Tony Mastroianni Review Collection

Ginger Here, Still a Dolly, by Golly

Cleveland Press November 13, 1967

Miss Ginger Rogers arrived in town yesterday looking as sharp and shapely as though she had just stepped out of one of those Fred Astaire-Ginger Rogers movies that thrilled everyone back in the 30's.

Asked to pose for a photograph she crossed her slim legs and gave out with the familiar Rogers smile. She said that she had only three hours sleep and was tired. Few of us look so good with three times as much slumber.

The famous actress is here to star in "Hello, Dolly!" which opens this evening at the Hanna for a one-week run.

Playing a role closely identified with another performer fazes her not at all.

"A role can be originated by anyone. It doesn't mean it belongs to that performer," she said.

"I've played parts that other actresses had done first and no one compared performances. In my second film with Fred Astaire, "Gay Divorcee," I played a Clair Luce role. I did the part Garbo played in "Grand Hotel," only the movie was called 'Weekend at the Waldorf" and no one compared me with Garbo. A good role, happily, can be done by many actresses.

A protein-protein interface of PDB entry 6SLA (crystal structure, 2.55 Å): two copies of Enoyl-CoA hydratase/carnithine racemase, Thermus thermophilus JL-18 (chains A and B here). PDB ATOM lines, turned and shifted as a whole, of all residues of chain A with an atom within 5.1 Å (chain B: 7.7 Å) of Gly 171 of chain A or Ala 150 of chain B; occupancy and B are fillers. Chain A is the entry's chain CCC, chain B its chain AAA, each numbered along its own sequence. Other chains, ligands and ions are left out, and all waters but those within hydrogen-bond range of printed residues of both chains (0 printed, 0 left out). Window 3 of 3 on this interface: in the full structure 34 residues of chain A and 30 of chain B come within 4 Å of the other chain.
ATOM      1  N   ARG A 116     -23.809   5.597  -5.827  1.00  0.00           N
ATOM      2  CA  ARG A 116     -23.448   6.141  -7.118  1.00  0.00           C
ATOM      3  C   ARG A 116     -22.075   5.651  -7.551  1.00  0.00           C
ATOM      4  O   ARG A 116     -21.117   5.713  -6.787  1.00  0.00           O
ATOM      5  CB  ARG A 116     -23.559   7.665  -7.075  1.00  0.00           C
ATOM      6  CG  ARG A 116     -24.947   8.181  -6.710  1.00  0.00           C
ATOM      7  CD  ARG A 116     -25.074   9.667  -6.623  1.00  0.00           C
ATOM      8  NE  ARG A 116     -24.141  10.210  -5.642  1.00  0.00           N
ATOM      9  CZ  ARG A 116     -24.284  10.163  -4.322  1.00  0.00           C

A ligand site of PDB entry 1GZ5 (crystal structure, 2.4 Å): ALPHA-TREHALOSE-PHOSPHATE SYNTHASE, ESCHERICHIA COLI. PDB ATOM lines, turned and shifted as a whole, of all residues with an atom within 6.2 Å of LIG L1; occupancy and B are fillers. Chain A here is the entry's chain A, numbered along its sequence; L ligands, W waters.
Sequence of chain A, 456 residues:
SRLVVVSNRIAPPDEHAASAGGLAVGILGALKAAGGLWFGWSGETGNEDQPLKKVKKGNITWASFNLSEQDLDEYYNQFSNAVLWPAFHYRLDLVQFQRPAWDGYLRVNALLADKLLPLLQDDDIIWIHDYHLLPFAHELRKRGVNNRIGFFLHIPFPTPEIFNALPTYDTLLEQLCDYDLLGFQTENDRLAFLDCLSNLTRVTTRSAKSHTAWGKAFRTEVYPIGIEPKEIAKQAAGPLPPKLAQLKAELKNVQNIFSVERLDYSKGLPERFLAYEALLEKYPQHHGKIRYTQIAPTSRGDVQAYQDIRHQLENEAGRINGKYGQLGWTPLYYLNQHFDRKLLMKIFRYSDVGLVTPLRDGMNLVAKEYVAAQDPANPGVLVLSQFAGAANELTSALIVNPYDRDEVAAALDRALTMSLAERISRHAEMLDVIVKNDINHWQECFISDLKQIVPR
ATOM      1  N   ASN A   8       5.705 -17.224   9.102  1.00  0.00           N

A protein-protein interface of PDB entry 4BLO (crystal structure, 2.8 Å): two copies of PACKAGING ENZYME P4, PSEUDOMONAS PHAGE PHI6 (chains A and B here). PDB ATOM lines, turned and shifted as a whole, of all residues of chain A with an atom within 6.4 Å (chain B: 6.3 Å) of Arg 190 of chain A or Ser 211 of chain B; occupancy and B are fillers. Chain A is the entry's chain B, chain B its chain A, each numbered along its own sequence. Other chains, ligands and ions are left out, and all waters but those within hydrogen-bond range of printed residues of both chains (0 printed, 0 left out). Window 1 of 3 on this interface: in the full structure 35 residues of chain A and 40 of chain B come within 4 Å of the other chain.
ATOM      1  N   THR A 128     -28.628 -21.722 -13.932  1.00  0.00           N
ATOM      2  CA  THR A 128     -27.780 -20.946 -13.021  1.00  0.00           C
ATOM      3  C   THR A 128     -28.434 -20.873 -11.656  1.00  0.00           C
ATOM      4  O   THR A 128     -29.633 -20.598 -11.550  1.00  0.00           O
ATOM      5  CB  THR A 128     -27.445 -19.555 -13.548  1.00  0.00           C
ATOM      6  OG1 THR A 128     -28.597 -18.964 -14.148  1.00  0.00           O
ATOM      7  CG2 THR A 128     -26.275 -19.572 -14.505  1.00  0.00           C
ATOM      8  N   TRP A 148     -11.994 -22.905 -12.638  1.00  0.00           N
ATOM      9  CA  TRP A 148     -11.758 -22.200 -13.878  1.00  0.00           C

GINGER ROGERS WAS RECENTLY HONORED by New York's Gallery of Modern Art with a two-week show called "A Tribute to Ginger Rogers." It included 11 of her early films and a compilation of excerpts from the nearly 80 motion pictures she has made.

Did it bother her to be enshrined in a museum?

"As soon as it happened I said that they're making a museum piece out of me -- before anyone else said it," she explained.

"And if you mean does it bother me that I've been on this planet so long the answer is no, not at all.

"They were fun," she said, recalling the Astaire-Rogers films," and it was fun being favorites for a while, having composers prepare special material for you.

"THERE NEVER WAS MUCH SPENT on those films -- $300,000 to $350,000. Of course, a dollar was worth more then but there is no comparison with today's musicals. Today's are bigger than life and a lot more thought and time are put into them. No, they're not original anymore. They start with hit properties.

"They're almost all costume pictures too," she pointed out. "When we were making dancing pictures they were afraid of costume pictures, figured they were death at the box office."